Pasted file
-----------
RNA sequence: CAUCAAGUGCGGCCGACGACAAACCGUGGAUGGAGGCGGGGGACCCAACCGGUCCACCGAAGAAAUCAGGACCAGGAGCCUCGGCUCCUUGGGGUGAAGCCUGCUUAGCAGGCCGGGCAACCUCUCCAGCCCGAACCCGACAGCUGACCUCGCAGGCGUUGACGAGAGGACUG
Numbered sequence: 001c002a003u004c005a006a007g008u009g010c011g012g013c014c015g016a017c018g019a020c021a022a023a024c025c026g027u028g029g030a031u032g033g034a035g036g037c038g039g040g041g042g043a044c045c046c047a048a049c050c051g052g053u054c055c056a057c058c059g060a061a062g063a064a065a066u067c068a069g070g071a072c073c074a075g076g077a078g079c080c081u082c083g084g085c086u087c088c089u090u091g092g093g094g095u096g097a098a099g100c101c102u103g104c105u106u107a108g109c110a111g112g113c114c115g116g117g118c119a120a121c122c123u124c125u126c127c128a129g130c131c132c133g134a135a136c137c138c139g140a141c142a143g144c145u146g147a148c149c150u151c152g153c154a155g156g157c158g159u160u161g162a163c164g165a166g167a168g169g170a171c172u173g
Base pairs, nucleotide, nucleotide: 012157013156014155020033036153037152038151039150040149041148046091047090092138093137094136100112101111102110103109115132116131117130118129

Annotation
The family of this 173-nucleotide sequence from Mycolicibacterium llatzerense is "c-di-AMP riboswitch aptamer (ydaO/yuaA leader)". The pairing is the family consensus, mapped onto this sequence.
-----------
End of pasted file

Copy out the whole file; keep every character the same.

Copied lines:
RNA sequence: CAUCAAGUGCGGCCGACGACAAACCGUGGAUGGAGGCGGGGGACCCAACCGGUCCACCGAAGAAAUCAGGACCAGGAGCCUCGGCUCCUUGGGGUGAAGCCUGCUUAGCAGGCCGGGCAACCUCUCCAGCCCGAACCCGACAGCUGACCUCGCAGGCGUUGACGAGAGGACUG
Numbered sequence: 001c002a003u004c005a006a007g008u009g010c011g012g013c014c015g016a017c018g019a020c021a022a023a024c025c026g027u028g029g030a031u032g033g034a035g036g037c038g039g040g041g042g043a044c045c046c047a048a049c050c051g052g053u054c055c056a057c058c059g060a061a062g063a064a065a066u067c068a069g070g071a072c073c074a075g076g077a078g079c080c081u082c083g084g085c086u087c088c089u090u091g092g093g094g095u096g097a098a099g100c101c102u103g104c105u106u107a108g109c110a111g112g113c114c115g116g117g118c119a120a121c122c123u124c125u126c127c128a129g130c131c132c133g134a135a136c137c138c139g140a141c142a143g144c145u146g147a148c149c150u151c152g153c154a155g156g157c158g159u160u161g162a163c164g165a166g167a168g169g170a171c172u173g
Base pairs, nucleotide, nucleotide: 012157013156014155020033036153037152038151039150040149041148046091047090092138093137094136100112101111102110103109115132116131117130118129

Annotation
The family of this 173-nucleotide sequence from Mycolicibacterium llatzerense is "c-di-AMP riboswitch aptamer (ydaO/yuaA leader)". The pairing is the family consensus, mapped onto this sequence.